“We fight. We try not to be killed. Sometimes we are. That’s all.” –All Quiet On the Western Front
“Surely her cockiness, her optimism and energy, her pizzazz, will get her out of this. She will think of something. But I know this isn’t true.” -Margaret Atwood, The Handmaid’s Tale
The Handmaid’s Tale is the chilling portrait of a fallen United States, where fundamentalist religion has become government and people have once again become property. Atwood gives us two powerful figures: a wild, resourceful friend, and a cocky, loud, energetic mother. Reading, we want these people to change things. We want them to turn into heroes. Atwood gives us moments of hope, but moment by moment, page by page, most hope breaks in the America she’s envisioned. Why does she do that?
We like stories about those who beat the odds and “win,” or about those who die on their feet rather than live on their knees; about heroes who turned their suffering into something grand, something important, something shining. Maybe wars don’t look like that. Torture doesn’t work like that. That is a kind of alchemy we cannot do. As much as we like a story about a homeless person who turns their struggle into brilliance and wisdom, the truth is, going hungry is cruel, it’s lessening. It breaks you apart. We can heal afterwards, we can try to make something good with the ashes, but wood burns. No matter how solid it’s grown, no matter how firm its heart, no matter how tall it stands, wood burns. History has proved that bodies do, too. Atwood won’t let us forget the horror of that.
There is something beautiful, even here in Atwood’s horror. There is something to hope for. These days, many of the moments that break us and others are at least in part man made. We engineer them. And if we do that, that means we don’t have to. The trick isn’t to practice courage so that we can face our torturer with a witty quip and an unbreakable will. The fight happens before that. The fight isn’t even a fight: it’s law, it’s practice, is the slow creation day by day of a society that refuses torture. The trick is not to kill and be untouched by killing. The trick is not to battle victoriously. Atwood’s truth comes before that. It comes when we will not let our garden become a place for tanks and drones, cruelty and hate. When we fight, we’re hurt. Sometimes when we’re hurt we heal. But we can fight less. We can.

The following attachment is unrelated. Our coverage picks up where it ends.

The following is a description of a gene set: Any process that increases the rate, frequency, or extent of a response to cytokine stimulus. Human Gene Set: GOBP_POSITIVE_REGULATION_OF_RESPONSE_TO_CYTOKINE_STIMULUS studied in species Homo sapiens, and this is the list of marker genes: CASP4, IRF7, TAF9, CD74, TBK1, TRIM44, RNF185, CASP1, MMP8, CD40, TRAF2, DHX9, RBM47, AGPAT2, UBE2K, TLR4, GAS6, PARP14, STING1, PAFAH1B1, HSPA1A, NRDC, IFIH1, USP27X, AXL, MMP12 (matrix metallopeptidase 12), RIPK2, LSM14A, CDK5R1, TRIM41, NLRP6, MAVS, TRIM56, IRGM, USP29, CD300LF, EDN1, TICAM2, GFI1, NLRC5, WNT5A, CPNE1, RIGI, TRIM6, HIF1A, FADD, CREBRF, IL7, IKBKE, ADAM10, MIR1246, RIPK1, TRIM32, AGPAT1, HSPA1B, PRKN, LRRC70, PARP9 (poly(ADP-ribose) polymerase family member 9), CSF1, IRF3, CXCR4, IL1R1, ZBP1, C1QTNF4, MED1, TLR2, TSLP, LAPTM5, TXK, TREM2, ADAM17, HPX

We should be careful, breathlessly, intensely careful, about what we ask our troops to do. I don’t think I’m a pacifist. I believe there can be just war. I admire those who are willing to fight it. But the fighting itself is not pretty. It is not good. As a culture, I think we need less tales about those who took horror and would not be broken, and more gardeners who give their plants the daily water with which they grow, and let them feel the sun. We need days, not moments; we need lives, not gestures.We can like the unbreakable Man of Steel, but we do not have the many chances he has, and our minds, torn, may not regrow. Perhaps sometimes, instead of hoping for heroism, we can work to be humane.